Community Airwaves: Radio, Television, and Identity in Twentieth-Century Latin America
Conference on Latin American History 28
Following its widespread adoption in the late 1920s, radio dominated mass communication for the next half-century. It only relinquished center stage in broadcast entertainment, news, sports and culture as television’s accessibility and reach widened in the 1970s. In Latin America, the overlapping ascendency of these two broadcast technologies corresponded with periods of mass migrations, international conflicts, revolutions and dictatorships. Radio and later television broadcasts both reacted to and shaped the reception of these processes and events. Similarly, the introduction of these technologies in the 1920s and 1950s, respectively, produced national discussions around the nature of modernization. As radio’s accessibility widened during the 1930s and television's during the 1970s, both played a formative role in the formation of local, national, and continental identities. Juxtaposing classical arts and popular music, political news and sports commentary, and comedy skits and educational programing, radio and television also encouraged overlapping combinations of geographic, ethnic, political, socioeconomic, and generational identities.
Historical scholarship on radio broadcasts and television programing in Latin America tends to reflect the influences of cultural studies and cultural history, particularly their calls for a focus on popular culture, everyday practices, and material consumption. These fields also emphasize “counter-” or “sub-cultures” and their relationship with dominant hegemonic forces, an intervention that the papers included on this panel reflect to varying degrees as they trace ethnic, urban, generational, economic, and political communities through radio and television production, broadcast, and consumption.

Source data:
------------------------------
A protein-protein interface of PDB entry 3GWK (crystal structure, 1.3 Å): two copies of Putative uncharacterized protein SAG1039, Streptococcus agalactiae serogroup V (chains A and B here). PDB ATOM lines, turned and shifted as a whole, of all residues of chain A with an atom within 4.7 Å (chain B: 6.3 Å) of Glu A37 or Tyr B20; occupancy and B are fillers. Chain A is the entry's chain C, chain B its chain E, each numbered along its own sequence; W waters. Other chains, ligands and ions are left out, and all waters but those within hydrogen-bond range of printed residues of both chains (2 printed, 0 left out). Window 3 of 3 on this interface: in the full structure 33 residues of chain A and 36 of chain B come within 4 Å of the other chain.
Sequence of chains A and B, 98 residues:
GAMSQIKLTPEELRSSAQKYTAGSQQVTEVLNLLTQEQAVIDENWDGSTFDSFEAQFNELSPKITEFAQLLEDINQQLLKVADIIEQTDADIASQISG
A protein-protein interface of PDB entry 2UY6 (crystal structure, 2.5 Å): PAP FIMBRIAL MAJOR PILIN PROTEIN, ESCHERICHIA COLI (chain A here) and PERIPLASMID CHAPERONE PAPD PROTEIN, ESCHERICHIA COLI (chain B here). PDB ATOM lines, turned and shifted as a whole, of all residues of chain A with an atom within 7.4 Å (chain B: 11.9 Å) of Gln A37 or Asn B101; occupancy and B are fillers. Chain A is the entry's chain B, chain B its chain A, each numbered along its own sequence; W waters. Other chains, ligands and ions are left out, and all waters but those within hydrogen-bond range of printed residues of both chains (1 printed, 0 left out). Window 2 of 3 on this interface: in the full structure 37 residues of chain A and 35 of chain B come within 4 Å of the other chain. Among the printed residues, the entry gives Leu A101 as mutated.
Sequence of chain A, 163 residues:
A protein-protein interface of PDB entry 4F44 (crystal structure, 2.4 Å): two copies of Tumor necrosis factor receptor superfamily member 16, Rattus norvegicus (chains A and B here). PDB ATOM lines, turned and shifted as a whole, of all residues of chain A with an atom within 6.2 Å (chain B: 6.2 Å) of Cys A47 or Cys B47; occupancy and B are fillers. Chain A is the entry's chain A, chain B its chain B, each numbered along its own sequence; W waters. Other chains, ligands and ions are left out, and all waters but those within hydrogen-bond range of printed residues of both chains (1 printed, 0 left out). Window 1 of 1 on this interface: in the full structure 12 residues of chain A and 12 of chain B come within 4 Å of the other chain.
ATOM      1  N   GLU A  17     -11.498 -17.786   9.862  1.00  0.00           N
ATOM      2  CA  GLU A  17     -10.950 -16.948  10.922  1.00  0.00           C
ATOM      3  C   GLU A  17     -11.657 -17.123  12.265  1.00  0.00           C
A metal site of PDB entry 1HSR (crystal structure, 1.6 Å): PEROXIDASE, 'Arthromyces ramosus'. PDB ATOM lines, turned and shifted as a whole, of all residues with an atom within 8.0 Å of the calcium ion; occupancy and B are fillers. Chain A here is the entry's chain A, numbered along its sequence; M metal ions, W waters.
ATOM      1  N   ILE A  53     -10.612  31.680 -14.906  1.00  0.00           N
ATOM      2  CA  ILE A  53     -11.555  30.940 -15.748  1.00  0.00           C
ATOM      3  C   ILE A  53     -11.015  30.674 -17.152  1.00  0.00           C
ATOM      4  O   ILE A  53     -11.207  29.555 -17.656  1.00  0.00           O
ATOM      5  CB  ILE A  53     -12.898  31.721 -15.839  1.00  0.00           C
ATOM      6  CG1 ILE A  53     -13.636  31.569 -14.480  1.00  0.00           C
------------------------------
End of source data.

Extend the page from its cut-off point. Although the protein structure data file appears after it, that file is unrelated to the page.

Alongside their specific focus on the cultural, social and political impact of radio and television in twentieth century Latin America, the papers represented on this panel also confront the methodological challenges inherent to analyzing live broadcasts from a historical, archival perspective. These papers draw on theoretical interventions from Media Studies, Performance Studies, and other disciplines that posit the difference between the live event and its recording, define the impact of mediatization, and complicate the relationship between performance and its archival — textual or audio/visual — traces. This panel broadly suggests that the medium through which these cultural, social or political ideas were transmitted, particularly the practical and technological specificities of radio and television, played an important role in the reception and circulation of shared identities.
The papers included on this panel move from Levy’s urban perspective on radio in Sao Paulo, Brazil, to Svarch and Schaefer’s national analyses of radio in Argentina, to Simón Salazar’s continental approach to broadcast in Latin America. With this geographical range, this panel hopes to not only interest scholars with research interests across the Americas, but also provoke comparative discussions of particular local contexts and analytic lenses. These papers also reach across the twentieth century, charting broadcast from the 1920s to the 1970s and together work to invite broad commentary on the impact of mass broadcast during the twentieth century.